K’gari (Fraser Island) flooded with rubbish left by tourists

K’gari (Fraser Island) is Queensland’s little piece of paradise with a huge problem.

The heritage-listed island threatens to become a victim of its own success as millions of tourists are lured onto the water every year.

But they leave piles of trash in their wake, and the overflowing trash stations on the island are in dire need of improvements.

“People go out there with cheap camping gear, and when they’re done with their vacation, they just throw it in the tip,” said Fraser Coast Councilor Darren Everard.

“It’s a fragile place, and it has to be respected.”

Cleaning up the mess isn’t cheap either.

It costs more than $400,000 a year to transport rubbish from tourists and islanders via barge to the mainland, prompting the Fraser Coast Regional Council to plead with the public to follow a rule “pack, pack”.

“If you bring a product to the island, you should take it with you as you go…that’s best practice,” Mr Everard said.

A Wongari or dingo fence is all that separates the dump from the surrounding bush.(ABC Wide Bay: Lucy Loram)

Not a Happy Valley with a dump nearby

In the small township of Happy Valley, east of K’gari, there is a junkyard a stone’s throw from the nearest house.

“It’s 50 meters from a house. It’s about 20 yards from a recreation reserve where there’s a picnic table, so it’s not ideal,” said Scott Bell, who has lived in Happy Valley for 36 years.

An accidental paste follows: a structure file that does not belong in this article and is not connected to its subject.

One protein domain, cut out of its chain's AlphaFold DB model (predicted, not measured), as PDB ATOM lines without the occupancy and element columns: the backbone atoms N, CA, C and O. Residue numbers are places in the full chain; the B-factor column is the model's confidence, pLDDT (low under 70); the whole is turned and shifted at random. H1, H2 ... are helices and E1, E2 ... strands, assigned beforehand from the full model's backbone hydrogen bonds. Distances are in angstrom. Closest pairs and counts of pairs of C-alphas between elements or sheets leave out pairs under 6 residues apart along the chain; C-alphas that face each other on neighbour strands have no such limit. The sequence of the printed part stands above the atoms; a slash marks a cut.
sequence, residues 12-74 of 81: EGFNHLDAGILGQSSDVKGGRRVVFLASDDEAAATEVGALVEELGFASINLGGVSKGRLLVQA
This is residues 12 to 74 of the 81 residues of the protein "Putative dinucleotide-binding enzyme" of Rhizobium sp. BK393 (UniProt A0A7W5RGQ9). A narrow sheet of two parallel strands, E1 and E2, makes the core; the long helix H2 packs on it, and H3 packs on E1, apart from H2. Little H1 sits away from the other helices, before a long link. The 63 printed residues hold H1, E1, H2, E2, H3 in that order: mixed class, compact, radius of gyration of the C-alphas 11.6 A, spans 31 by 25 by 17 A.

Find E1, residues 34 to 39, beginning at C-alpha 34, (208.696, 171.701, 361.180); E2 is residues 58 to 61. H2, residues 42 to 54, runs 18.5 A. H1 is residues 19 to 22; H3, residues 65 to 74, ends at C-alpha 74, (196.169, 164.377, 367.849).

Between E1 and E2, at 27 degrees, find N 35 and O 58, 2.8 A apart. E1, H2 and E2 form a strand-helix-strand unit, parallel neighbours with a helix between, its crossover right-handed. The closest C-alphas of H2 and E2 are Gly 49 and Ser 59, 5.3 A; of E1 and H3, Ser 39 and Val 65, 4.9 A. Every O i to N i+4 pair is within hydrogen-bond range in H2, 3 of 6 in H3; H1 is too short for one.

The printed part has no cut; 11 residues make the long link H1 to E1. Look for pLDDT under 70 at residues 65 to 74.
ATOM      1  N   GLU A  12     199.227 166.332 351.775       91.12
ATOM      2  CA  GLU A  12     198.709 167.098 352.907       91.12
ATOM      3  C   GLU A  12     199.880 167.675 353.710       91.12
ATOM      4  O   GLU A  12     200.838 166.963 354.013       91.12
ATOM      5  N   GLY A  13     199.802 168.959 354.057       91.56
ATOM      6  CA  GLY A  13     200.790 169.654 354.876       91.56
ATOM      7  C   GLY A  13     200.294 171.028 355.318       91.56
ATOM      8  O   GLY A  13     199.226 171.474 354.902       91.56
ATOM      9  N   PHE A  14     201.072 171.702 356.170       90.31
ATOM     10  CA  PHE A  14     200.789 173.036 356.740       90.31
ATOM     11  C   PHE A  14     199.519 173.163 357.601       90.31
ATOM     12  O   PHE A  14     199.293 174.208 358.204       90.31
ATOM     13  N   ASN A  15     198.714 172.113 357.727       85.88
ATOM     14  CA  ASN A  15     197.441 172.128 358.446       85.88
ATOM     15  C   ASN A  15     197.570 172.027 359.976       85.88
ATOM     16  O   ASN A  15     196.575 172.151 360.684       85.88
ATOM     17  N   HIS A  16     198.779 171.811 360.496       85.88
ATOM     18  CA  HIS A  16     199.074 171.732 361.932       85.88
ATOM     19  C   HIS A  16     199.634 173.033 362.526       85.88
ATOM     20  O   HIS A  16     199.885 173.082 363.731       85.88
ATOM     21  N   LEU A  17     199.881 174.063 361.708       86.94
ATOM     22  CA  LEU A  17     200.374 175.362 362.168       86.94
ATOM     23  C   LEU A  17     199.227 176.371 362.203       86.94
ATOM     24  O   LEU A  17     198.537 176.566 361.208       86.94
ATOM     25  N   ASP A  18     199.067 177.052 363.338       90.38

With just a dingo fence separating the landfill from the forest, Mr Bell said the Happy Valley station was a major concern for locals.

“Properties that are very close have to deal with the smell coming from the tip – and the flies,” he said.

“The blowflies have gotten pretty awful in town…I think everyone agrees that it’s not an ideal situation to have this dump so close to the township.”

An older man in a blue shirt and Broncos cap smiles.
Mr. Bell says this is more than a small township problem.(ABC Wide Bay: Lucy Loram)

The resort is one of three landfills on the island, including Eurong and Orchid Beach, consisting of dumpsters that collect trash not only from the townships but also from K’gari’s mass tourist population.

“We have things like commercial kitchens that are dumped there, national parks have to dump a lot of trash just left on campsites, so it’s really more than a small township problem,” Bell said. .

Nice place in the face of challenges

The Happy Valley Community Association is working with the Fraser Coast Regional Council to identify alternative sites for the landfill, but it could take some time before the mess is resolved.

A line of dumpsters in an open forest area.
The landfill is removed from the island in tippers which are transported to the mainland via barge.(ABC Wide Bay: Lucy Loram)

Mr Everard said transferring the waste to K’gari was a work in progress that would begin with a 10-year waste management and resource recovery strategy.

“The island is a beautiful place and presents a number of challenges, so we want to try to make waste disposal more feasible and less invasive on the island,” he said.

“We have a bit of work to do, so we’ll start with the Eurong transfer station and then we’ll move on to improving the Happy Valley and Orchid Beach facilities.”

The upgraded Eurong station will be capped to mitigate legacy waste and will feature new bays for stainless steel waste and bulk recycling bins when completed in 2024.

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